Background information for parents and teachers for Privacy Pirates: An Interactive Unit on Online Privacy which introduces children, ages 7-9, to the concept of online privacy and teaches them to distinguish between information that is appropriate to give out and information better kept private – and to recognize how this may change in different contexts.
The Responding to Online Hate guide assists law enforcement personnel, community groups and educators in recognizing and countering hateful content on the Internet – especially as it pertains to youth.
Thanks to the internet and social media like Instagram, Snapchat or TikTok, it’s easier than ever to share your views and encourage others to join you in making change. And, due to research conducted as part of the Digital Ecosystem Research Challenge (DERC), we know a lot about how some Canadians are using digital media to get involved in politics. This guide will help show you the ways you can use social networks to make your voice heard and make a difference.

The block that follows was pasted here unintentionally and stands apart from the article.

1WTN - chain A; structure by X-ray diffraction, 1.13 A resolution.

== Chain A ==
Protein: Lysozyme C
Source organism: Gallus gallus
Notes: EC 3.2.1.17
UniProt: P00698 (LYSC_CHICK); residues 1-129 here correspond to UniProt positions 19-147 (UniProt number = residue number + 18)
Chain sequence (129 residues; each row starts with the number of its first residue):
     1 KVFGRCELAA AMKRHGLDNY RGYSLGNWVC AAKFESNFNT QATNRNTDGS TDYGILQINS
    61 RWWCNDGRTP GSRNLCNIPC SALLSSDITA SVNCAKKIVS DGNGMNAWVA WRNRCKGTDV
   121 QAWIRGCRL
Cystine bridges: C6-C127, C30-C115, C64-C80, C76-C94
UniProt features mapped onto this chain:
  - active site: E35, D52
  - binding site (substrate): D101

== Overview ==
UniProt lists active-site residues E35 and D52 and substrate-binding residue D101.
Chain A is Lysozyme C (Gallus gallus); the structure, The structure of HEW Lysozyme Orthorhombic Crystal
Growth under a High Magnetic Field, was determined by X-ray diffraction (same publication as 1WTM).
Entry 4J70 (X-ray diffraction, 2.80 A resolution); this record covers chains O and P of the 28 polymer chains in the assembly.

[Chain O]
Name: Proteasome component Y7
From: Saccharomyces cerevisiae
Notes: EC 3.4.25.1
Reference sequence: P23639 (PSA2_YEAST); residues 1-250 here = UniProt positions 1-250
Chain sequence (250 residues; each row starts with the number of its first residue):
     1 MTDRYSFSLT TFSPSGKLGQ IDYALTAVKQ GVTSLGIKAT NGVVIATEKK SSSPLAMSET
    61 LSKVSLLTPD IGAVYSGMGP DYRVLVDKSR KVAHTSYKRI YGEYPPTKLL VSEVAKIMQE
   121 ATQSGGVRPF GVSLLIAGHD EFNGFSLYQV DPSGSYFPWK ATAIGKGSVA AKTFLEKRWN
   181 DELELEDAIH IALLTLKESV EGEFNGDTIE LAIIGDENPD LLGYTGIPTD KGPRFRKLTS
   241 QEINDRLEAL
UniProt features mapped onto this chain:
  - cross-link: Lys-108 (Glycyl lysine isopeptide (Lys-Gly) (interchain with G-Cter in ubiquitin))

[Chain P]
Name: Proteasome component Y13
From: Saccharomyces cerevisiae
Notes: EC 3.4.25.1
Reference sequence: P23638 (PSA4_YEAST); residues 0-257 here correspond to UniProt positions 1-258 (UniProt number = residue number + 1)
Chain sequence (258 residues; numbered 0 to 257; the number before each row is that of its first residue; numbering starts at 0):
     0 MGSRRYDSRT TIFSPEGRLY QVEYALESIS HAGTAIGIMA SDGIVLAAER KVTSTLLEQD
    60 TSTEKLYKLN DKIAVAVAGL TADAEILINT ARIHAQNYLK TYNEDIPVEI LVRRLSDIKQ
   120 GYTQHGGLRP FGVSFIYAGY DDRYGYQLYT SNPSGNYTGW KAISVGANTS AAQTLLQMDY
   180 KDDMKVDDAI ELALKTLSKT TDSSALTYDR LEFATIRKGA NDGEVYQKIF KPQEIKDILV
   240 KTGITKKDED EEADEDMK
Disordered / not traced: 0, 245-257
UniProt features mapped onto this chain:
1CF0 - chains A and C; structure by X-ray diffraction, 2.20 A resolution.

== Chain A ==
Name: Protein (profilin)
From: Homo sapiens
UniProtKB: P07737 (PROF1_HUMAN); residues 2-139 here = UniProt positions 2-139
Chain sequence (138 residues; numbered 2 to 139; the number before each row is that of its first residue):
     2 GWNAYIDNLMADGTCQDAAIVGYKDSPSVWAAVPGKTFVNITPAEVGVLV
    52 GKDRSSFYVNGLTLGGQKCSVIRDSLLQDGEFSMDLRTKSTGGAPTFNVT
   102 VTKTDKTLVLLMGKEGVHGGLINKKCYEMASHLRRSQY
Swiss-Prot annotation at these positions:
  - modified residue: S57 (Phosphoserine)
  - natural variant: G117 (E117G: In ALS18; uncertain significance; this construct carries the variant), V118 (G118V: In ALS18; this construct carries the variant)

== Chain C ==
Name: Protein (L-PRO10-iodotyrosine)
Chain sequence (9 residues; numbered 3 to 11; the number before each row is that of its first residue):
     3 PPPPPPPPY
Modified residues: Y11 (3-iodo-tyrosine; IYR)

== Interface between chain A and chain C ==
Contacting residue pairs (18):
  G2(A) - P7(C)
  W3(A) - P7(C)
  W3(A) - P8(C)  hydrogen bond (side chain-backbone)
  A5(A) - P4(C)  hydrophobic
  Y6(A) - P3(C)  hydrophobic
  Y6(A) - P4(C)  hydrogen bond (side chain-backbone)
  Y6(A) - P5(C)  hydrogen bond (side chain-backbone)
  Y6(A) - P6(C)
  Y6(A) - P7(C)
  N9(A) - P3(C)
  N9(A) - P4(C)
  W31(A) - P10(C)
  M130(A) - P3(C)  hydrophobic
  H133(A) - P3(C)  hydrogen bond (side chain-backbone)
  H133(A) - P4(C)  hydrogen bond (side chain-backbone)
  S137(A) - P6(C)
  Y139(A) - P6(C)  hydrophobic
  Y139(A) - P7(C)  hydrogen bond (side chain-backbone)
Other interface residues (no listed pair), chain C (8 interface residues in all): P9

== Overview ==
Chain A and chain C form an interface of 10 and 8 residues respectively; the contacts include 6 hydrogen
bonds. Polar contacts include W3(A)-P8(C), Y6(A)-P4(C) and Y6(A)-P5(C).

Talk Back! How to Take Action on Media Issues gives you the tools to talk back to media companies.
As a parent, you may find some relief in learning that fewer youth take and send sexts (nude or semi-nude photos) than you may think. However, almost half of youth who have taken and sent a sext say that the recipient then forwarded that image to other people without their consent. This culture of sharing among youth is a major concern and can have devastating consequences for the person in the picture and the person who forwards it.
Understanding what kids are doing on social networks can be challenging – even if parents are on many of the same platforms.
The Your Connected Life guide is designed to help students who are just entering high school balance the demands of their offline life with their digital one.